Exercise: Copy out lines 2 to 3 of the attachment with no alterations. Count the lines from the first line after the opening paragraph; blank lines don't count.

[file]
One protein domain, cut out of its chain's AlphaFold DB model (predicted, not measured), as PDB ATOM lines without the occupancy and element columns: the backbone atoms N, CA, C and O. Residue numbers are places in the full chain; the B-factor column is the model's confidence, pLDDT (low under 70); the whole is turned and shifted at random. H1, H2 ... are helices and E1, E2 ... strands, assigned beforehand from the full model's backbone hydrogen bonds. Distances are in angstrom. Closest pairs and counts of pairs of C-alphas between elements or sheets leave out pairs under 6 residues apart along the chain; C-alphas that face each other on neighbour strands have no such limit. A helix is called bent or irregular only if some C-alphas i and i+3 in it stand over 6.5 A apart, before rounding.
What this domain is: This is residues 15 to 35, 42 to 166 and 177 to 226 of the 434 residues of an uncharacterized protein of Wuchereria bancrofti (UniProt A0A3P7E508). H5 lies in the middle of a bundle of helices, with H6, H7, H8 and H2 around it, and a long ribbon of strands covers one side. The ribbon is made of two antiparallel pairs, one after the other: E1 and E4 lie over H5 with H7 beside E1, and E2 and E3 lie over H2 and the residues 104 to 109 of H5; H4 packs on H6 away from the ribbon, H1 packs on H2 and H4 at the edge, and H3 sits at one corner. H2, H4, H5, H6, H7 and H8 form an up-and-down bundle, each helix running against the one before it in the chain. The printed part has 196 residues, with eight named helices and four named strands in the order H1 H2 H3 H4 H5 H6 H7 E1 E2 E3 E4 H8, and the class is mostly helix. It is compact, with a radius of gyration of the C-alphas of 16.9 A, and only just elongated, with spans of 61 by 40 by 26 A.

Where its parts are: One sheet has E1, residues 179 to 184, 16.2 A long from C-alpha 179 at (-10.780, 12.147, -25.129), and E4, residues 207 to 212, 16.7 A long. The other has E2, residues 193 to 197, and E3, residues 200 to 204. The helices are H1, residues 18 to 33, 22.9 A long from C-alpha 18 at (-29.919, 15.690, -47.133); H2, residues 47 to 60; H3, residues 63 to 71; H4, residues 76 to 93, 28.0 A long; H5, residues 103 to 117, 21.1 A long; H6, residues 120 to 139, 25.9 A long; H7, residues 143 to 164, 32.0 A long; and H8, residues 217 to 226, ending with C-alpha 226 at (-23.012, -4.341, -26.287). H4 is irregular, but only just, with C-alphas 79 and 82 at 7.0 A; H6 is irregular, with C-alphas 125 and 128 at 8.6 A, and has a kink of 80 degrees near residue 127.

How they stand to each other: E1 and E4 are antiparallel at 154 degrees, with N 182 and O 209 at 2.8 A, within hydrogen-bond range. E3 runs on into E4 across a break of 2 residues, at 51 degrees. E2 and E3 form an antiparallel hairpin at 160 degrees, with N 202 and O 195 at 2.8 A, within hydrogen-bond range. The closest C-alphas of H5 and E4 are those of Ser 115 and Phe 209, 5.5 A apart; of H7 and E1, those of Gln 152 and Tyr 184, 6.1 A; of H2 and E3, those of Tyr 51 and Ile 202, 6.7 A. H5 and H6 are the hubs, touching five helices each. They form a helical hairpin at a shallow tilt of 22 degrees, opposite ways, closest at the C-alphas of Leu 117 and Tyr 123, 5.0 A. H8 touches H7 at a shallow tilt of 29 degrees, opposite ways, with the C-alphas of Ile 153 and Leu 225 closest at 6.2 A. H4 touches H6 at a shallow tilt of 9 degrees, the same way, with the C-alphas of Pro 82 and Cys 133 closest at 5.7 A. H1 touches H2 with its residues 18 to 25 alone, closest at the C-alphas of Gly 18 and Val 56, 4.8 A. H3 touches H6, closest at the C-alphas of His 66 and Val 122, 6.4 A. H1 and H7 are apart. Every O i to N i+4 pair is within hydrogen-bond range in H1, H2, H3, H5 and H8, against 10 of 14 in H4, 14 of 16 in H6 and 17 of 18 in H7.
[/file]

Where its parts are: One sheet has E1, residues 179 to 184, 16.2 A long from C-alpha 179 at (-10.780, 12.147, -25.129), and E4, residues 207 to 212, 16.7 A long. The other has E2, residues 193 to 197, and E3, residues 200 to 204. The helices are H1, residues 18 to 33, 22.9 A long from C-alpha 18 at (-29.919, 15.690, -47.133); H2, residues 47 to 60; H3, residues 63 to 71; H4, residues 76 to 93, 28.0 A long; H5, residues 103 to 117, 21.1 A long; H6, residues 120 to 139, 25.9 A long; H7, residues 143 to 164, 32.0 A long; and H8, residues 217 to 226, ending with C-alpha 226 at (-23.012, -4.341, -26.287). H4 is irregular, but only just, with C-alphas 79 and 82 at 7.0 A; H6 is irregular, with C-alphas 125 and 128 at 8.6 A, and has a kink of 80 degrees near residue 127.

How they stand to each other: E1 and E4 are antiparallel at 154 degrees, with N 182 and O 209 at 2.8 A, within hydrogen-bond range. E3 runs on into E4 across a break of 2 residues, at 51 degrees. E2 and E3 form an antiparallel hairpin at 160 degrees, with N 202 and O 195 at 2.8 A, within hydrogen-bond range. The closest C-alphas of H5 and E4 are those of Ser 115 and Phe 209, 5.5 A apart; of H7 and E1, those of Gln 152 and Tyr 184, 6.1 A; of H2 and E3, those of Tyr 51 and Ile 202, 6.7 A. H5 and H6 are the hubs, touching five helices each. They form a helical hairpin at a shallow tilt of 22 degrees, opposite ways, closest at the C-alphas of Leu 117 and Tyr 123, 5.0 A. H8 touches H7 at a shallow tilt of 29 degrees, opposite ways, with the C-alphas of Ile 153 and Leu 225 closest at 6.2 A. H4 touches H6 at a shallow tilt of 9 degrees, the same way, with the C-alphas of Pro 82 and Cys 133 closest at 5.7 A. H1 touches H2 with its residues 18 to 25 alone, closest at the C-alphas of Gly 18 and Val 56, 4.8 A. H3 touches H6, closest at the C-alphas of His 66 and Val 122, 6.4 A. H1 and H7 are apart. Every O i to N i+4 pair is within hydrogen-bond range in H1, H2, H3, H5 and H8, against 10 of 14 in H4, 14 of 16 in H6 and 17 of 18 in H7.